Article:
County reps to 'screen' spending

The Wadena County Board agreed to allow Auditor/ Treasurer Char West and Human Resources Consultant Mike Gibson to screen spending by county department heads.

The Wadena County Board agreed to allow Auditor/ Treasurer Char West and Human Resources Consultant Mike Gibson to screen spending by county department heads.

"We used the word screening as opposed to freezing," Gibson said about the tight spending situation.

The department heads will talk with West and him prior to spending any sum over $500, Gibson said. And that amount may vary department by department as they proceed.

"It's a screening process, it's delaying all purchases," he said. "It may be between the time we look at it and actually spend maybe some other resolution to the problem would arise."

Department heads will still come to commissioners for everything that requires board approval, West said.


The board already has to rely on the auditor for cash flow information, Gibson said.

"And number two, I'm convinced that the board is not going to become micro managers," he said.

Gibson plans on having monthly meetings with department heads so they can understand the needs of each other's departments and work together, he said. They also want to assure the department heads that they have the freedom to act professionally and get things done.

"It's just let's talk about it," he said.

Delaying spending will allow the county to earn interest on its cash balance, Gibson said. He provided an example involving a Public Health Department grant that goes from August to the end of July each year. The department receives the money up front but it doesn't have to spend it until the end of July.

"We felt it behooves us let's keep it in the bank and on the 25th of July go ahead and spend it," Gibson.

The county will earn interest on the money throughout the year, Gibson said.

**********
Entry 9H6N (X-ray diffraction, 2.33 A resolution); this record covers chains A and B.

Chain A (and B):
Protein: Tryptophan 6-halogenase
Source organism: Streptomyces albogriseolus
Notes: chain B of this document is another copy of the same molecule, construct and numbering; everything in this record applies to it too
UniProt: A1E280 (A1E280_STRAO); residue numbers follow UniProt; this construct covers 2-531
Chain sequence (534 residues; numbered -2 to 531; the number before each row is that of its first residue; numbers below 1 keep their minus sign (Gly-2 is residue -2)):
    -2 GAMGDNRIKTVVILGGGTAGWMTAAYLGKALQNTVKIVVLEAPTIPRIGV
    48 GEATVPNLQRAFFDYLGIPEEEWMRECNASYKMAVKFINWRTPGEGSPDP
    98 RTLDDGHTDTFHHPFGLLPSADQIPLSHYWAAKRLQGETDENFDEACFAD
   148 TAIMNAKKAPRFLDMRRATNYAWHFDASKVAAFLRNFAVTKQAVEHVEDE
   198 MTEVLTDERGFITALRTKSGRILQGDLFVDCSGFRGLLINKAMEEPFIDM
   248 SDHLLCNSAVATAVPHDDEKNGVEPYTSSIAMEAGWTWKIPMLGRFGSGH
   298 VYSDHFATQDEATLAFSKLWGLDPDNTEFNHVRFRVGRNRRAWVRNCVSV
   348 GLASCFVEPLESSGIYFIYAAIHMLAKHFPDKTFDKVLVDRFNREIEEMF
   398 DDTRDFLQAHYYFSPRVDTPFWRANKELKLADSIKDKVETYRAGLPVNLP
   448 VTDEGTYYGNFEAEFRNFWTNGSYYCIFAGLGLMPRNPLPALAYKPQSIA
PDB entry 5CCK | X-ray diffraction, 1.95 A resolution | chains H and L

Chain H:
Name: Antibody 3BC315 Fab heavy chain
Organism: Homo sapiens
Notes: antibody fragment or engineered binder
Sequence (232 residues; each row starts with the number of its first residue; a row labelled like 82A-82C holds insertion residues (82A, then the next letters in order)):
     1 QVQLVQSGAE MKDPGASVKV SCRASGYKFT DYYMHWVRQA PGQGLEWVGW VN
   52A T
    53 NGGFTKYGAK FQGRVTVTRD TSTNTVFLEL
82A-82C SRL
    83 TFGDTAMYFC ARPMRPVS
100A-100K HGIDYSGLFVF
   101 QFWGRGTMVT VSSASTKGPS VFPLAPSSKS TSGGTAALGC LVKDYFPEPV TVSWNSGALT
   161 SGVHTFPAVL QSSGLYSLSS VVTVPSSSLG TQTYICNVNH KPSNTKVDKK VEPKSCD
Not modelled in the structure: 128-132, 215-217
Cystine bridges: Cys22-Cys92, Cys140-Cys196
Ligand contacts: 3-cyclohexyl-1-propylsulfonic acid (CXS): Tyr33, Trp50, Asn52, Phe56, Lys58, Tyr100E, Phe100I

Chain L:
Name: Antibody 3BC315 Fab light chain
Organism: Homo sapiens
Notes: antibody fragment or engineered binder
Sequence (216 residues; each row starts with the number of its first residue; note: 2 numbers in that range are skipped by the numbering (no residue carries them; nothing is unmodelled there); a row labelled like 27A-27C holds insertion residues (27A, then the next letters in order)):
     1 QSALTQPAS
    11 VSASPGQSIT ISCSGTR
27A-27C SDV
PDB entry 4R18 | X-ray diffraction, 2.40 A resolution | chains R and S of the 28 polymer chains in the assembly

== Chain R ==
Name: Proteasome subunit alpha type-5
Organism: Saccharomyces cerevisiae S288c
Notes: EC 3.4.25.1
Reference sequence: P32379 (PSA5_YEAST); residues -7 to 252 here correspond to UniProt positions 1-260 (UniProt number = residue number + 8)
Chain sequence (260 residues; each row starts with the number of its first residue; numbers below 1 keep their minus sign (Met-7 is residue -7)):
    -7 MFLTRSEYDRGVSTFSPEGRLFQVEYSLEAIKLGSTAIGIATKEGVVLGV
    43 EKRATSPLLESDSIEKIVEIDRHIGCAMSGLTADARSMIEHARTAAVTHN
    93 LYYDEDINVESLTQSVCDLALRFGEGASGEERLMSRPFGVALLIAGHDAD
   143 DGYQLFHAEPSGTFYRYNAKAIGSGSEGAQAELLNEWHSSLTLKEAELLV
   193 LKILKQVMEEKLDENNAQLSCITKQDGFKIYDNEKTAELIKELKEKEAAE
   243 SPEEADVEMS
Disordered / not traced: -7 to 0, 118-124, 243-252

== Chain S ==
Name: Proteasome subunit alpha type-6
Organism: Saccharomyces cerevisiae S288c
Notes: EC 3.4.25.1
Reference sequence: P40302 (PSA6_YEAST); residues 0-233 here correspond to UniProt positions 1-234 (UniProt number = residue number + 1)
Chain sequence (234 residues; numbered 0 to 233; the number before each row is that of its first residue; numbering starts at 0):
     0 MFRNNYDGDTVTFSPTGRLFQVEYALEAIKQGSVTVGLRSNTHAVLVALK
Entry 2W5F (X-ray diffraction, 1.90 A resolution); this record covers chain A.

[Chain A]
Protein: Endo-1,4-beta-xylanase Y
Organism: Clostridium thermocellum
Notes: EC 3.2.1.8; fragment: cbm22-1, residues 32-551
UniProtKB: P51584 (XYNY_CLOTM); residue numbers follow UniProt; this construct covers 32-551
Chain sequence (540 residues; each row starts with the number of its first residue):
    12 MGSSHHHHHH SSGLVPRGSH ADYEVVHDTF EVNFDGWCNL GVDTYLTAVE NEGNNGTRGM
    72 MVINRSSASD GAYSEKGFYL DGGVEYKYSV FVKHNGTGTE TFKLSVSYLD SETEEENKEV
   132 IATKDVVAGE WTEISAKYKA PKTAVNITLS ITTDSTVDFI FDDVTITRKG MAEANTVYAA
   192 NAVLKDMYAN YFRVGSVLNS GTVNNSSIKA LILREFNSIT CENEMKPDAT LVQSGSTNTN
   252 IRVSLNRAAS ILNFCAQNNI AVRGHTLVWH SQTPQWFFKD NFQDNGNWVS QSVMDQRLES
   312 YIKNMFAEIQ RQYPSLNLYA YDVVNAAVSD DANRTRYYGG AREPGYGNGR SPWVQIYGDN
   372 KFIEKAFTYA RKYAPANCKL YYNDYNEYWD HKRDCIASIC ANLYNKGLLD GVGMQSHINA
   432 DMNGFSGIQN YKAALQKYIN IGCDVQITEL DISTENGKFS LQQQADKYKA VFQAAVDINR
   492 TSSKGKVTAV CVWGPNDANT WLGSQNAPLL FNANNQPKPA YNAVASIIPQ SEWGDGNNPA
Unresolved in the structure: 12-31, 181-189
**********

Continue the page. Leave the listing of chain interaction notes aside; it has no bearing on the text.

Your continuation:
The board also discussed several other matters tied in with the county's cash flow situation. At the Sept. 25 county board meeting, commissioners tabled a request by Highway Engineer Joel Ulring to approve a highway department door and window replacement project pending a review of the cash flow. On Tuesday they approved a scaled back version of the project.


Assistant Highway Engineer Jeff Adolphson said Highway Engineer Joel Ulring was still recommending the county move forward with the project that is now estimated to cost $10,405 to replace three doors and four windows instead of $15,628 for the previous project to repair five doors and six windows.

The highway department has $35,000 in its budget for building improvements. The project will make the building more energy efficient, Adolphson said.

West said she believes the project is an energy saver. The cash flow is holding its own right now, she said. Taxes are coming up.

"I appreciate the idea of scaling it down to the absolute necessity," West said about the project.

Commissioner Mary Harrison said the county is in a juggling situation, but it does have to take care of its buildings.

"We would be wise to save energy because that's going to keep on going up," Harrison said.

The board also approved payment on a 2007 Ford Explorer purchased by the Sheriff's Department for use by the jailer to transport inmates and the coroner's office. The purchase was made using forfeiture funds and not county tax dollars.

Gibson said the sheriff has previously made these purchases on his own, but now understands that the board wants to be made aware of these decisions. The purchase was made prior to a meeting with the department heads to discuss the county spending screening, Gibson said.


The board also discussed the county's payment to South Country Health Alliance, which is a major cause of the cash flow problem. It paid $293,744.50 to SCHA in May to help it meet solvency requirements. A second, equal payment is due in November.

The board agreed to inform SCHA about a plan to pay $25,000 a month for 12 months, with the final payment being less to meet the $293,744.50 total.

"That will keep the cash flow a little more stable," West said.

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